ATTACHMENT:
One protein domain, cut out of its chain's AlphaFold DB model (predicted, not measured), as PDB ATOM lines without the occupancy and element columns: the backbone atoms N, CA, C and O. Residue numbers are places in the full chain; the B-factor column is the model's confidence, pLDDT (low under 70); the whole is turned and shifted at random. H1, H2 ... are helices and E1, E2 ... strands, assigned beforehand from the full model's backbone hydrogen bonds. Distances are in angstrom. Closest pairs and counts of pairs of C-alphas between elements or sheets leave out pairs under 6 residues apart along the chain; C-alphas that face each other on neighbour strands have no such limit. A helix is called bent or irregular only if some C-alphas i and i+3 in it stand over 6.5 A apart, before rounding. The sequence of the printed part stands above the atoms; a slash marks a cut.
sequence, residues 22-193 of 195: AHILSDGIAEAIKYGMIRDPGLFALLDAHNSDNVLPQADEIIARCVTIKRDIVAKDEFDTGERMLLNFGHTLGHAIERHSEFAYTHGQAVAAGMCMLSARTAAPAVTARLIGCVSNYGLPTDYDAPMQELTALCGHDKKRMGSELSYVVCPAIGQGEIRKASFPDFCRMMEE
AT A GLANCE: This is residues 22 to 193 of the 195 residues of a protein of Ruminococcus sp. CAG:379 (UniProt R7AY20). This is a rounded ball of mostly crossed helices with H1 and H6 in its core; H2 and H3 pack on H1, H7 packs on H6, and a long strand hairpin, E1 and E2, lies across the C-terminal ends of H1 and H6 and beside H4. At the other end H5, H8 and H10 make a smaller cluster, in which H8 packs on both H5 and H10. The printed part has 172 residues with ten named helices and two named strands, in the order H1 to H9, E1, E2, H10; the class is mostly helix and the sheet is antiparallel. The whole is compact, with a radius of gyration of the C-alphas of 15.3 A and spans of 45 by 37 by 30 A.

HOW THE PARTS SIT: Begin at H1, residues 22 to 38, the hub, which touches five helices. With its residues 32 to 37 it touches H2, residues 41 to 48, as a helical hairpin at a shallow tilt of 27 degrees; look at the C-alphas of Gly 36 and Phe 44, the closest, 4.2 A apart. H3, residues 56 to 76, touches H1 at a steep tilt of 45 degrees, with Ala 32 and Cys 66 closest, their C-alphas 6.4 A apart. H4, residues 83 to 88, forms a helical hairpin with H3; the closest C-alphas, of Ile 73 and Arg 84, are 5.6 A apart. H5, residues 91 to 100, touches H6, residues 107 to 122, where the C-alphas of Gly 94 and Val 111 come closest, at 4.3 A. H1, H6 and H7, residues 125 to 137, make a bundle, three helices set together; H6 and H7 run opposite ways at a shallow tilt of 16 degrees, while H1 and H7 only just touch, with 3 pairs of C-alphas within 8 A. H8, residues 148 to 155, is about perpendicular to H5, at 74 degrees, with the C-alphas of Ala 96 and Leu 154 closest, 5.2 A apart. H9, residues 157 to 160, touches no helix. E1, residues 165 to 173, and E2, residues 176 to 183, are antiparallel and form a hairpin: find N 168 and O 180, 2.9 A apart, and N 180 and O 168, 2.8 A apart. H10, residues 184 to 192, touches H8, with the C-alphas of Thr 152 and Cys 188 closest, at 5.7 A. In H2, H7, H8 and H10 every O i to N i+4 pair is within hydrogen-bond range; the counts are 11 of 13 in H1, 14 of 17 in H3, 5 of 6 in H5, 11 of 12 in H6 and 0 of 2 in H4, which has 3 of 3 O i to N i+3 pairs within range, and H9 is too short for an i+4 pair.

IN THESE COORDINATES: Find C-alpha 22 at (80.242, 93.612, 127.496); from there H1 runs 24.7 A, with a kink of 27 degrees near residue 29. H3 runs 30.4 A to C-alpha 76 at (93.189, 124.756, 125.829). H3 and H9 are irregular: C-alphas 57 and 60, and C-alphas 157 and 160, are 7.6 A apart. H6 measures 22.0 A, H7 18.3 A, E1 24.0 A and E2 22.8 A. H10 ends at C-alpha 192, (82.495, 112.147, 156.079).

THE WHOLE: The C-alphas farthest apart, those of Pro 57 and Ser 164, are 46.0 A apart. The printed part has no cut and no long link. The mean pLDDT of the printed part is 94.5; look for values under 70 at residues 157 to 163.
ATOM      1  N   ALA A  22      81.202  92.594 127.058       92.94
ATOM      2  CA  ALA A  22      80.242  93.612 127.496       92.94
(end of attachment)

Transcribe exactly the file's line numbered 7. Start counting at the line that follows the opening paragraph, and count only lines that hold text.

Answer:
ATOM      2  CA  ALA A  22      80.242  93.612 127.496       92.94